Left-wing indignations are on a collision course. It’s not clear right now whether the smackdown will involve an actual court case featuring Same-Sex and Anchor Baby. That denouement is for the hazy future. But the ring is being set up, the challenges issued to the fighters, and the tickets being sold for an epic confrontation in the WCW of public opinion. We’ll know after the Prop. 8 challenge wends its way to the Supreme Court (assuming it does) if … It’s ON.
The defense of Prop. 8 could have been argued on more than one premise. One would have been the point I return to often: that proclaiming a “right” to same-sex marriage is actually redefining marriage, and the Constitution doesn’t say anywhere that the people aren’t authorized to supervise and determine the outcome of that process. (As originalists would point out, the 9th and 10th amendments explicitly reserve authority of exactly that sort to the states and the people.)
But the defense team chose instead to focus on the issue of traditional marriage as the optimum organization for child rearing. This has been emotionally problematic for a lot of people who oppose redefining marriage, but who don’t harbor an animus against the individuals who are raising children in various situations other than traditional marriage. What many of them see is that there is no value – but much harm – in the state intervening to strike attitudes about these things, in effect trying to shape social choices rather than merely recognize them.
Ed Morrissey wrote about this not long ago, positing that perhaps we should simply dispense with the state recognizing marriage. But if we think that through, what we come up against is the underlying reason why the Prop. 8 defense team argued its case on the basis of child rearing. Traditional male-female marriage is not just normal – it’s been the indisputable norm throughout history; no society has ever called same-sex unions “marriage” – it’s the only form of social connection that produces children and rears them to adulthood entirely without the policy intervention of the state.
Every other organization to rear children involves the state in one way or another. Same-sex couples can’t conceive and bear their own children without opposite-sex cooperation. The cases in which this assistance does not involve any practice regulated or overseen by the state are exceedingly rare. Even when state-regulated services aren’t used up-front, lawsuits can still be brought if any one of the parties is unhappy with the outcome. The state assumes a government interest, whether the issue is breach of contract or birth-parent rights.
Adoptions are regulated a priori by the state. Divorce entails state intervention between parents and children whenever custody, visitation, and child support are at issue. Single motherhood is a pattern that, regardless of income level, has encouraged the state to develop and enforce policies on child-rearing, whether the issue is day care, health insurance, or youth programs to counteract the ill effects of zero fatherhood. Welfare mothers, of course, receive the ministrations of the state authorities on principle.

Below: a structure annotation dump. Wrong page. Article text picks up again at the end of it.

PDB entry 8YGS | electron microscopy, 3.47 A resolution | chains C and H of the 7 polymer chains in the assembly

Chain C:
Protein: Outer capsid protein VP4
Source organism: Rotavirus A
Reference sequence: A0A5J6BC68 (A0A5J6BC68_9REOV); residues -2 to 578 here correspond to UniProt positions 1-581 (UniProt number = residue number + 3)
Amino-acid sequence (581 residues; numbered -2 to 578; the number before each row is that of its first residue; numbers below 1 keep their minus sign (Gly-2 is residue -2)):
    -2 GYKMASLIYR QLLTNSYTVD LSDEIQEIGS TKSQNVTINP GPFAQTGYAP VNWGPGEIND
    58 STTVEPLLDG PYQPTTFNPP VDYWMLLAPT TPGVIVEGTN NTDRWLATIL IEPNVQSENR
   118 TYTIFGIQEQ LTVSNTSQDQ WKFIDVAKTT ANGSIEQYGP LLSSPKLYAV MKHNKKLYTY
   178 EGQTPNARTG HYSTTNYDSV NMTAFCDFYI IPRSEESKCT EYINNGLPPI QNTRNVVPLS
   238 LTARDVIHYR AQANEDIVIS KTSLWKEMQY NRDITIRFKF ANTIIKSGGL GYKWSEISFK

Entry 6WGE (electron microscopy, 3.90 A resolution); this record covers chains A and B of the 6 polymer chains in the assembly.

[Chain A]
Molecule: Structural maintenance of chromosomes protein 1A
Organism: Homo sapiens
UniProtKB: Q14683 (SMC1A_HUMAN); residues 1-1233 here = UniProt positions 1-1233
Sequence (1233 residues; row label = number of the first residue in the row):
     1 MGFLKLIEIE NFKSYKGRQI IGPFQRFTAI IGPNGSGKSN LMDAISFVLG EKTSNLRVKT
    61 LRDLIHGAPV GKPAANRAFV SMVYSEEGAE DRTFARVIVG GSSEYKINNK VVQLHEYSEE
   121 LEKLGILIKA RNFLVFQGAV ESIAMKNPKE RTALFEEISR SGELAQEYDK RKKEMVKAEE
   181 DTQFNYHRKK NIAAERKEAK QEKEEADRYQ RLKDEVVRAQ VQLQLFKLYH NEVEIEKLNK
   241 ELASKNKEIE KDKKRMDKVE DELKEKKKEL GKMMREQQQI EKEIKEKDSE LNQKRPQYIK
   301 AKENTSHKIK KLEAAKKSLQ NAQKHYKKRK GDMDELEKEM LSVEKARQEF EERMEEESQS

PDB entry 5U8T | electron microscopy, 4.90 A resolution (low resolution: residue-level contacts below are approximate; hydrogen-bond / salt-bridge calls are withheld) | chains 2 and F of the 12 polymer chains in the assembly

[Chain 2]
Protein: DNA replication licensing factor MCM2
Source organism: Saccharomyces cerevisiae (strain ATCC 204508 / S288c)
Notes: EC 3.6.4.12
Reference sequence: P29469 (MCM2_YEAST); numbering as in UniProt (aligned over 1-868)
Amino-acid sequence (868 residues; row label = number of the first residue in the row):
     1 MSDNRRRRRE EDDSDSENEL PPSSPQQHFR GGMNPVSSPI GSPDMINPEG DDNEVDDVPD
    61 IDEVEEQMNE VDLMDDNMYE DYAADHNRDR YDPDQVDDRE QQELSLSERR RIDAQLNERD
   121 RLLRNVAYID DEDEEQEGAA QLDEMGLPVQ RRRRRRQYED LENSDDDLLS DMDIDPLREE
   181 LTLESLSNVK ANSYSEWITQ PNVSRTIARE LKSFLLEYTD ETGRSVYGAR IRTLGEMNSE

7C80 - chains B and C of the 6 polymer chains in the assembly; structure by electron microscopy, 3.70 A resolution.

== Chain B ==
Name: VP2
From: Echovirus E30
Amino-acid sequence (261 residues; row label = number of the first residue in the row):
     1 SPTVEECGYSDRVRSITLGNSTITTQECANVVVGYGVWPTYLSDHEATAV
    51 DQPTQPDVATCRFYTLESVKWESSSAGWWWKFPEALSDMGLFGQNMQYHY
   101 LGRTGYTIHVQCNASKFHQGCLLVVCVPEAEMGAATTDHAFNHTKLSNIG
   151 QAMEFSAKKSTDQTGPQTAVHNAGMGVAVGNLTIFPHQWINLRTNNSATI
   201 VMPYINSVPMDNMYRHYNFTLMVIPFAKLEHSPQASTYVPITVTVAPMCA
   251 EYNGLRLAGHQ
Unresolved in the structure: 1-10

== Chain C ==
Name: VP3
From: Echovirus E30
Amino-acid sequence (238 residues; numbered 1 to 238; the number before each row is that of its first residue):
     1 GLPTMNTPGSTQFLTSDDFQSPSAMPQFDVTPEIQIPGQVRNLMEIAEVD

Only the traditional male-female family can produce its own children and rear them without recourse to state policies, or to the state guarantees that have been instituted to act as surrogates for the self-sustaining “nuclear family.”
Because this is human nature’s core grouping, and history has proven it to be the most economically powerful and flexible one, it has been natural for the state to recognize it over the centuries. The state didn’t set it up; the state recognizes its prior claims. One of its principal features, for the state’s purposes, is that it is the situation for children in which they are not assumed to need rescue or preemptive surveillance by the state. The state’s presumption today is still in favor of the nuclear traditional family rearing its natural children.
The most basic thing this means is that it is assumed that married birth parents will keep and rear their own children. There are no other choices on a state form that anyone’s going to ask married birth parents to check. The social importance of birth parenthood within traditional marriage is still extremely powerful, when it comes to whether we agree the state has any right to intervene, or to sit around and think up what-if policies.
That is why there even is such a thing as an “anchor baby.” Because we assume the prior, unalienable rights of birth parents, and we assume they trump other things, whether social or legal. We do this for a few very basic reasons, premised on our most enduring social assumptions. But according to the plaintiffs against Prop. 8, the state should see no difference – none that affects its policies or society’s interests – between one form of parenthood versus another.
The effect of this will not be to privilege state-brokered parenthood to the same level as birth parenthood. That’s not even possible. It will instead be to subject birth parenthood to the same presumption of state authority as state-brokered parenthood, even within traditional marriages that are intact. And if parental rights are conferred at the discretion of the state, rather than preexisting and binding the state, then in this smackdown, it’s Anchor Baby who will eventually be lying in an artistic heap on the mat, and Same-Sex who will be walking the victory lap with his arms aloft.
As always, women and minorities – and children – will be hardest hit.
Cross-posted at Hot Air.